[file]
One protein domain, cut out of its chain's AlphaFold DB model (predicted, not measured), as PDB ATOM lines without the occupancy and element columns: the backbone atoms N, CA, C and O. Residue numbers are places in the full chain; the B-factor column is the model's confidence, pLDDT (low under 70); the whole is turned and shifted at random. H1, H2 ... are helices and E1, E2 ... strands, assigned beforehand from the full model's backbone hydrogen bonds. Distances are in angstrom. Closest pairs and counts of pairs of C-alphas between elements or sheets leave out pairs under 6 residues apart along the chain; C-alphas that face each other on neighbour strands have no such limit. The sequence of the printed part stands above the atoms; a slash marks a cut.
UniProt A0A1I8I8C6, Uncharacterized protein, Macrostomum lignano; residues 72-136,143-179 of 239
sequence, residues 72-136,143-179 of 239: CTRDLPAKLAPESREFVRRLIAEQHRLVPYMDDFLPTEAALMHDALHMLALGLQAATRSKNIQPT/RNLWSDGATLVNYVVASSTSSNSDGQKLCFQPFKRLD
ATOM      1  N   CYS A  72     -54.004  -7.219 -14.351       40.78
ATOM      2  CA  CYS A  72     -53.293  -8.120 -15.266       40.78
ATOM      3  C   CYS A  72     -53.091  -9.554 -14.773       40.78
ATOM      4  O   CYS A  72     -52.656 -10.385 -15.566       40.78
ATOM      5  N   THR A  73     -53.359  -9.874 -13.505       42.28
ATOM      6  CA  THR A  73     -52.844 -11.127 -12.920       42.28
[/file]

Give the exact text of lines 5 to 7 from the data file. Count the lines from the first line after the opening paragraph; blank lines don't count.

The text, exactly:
ATOM      3  C   CYS A  72     -53.091  -9.554 -14.773       40.78
ATOM      4  O   CYS A  72     -52.656 -10.385 -15.566       40.78
ATOM      5  N   THR A  73     -53.359  -9.874 -13.505       42.28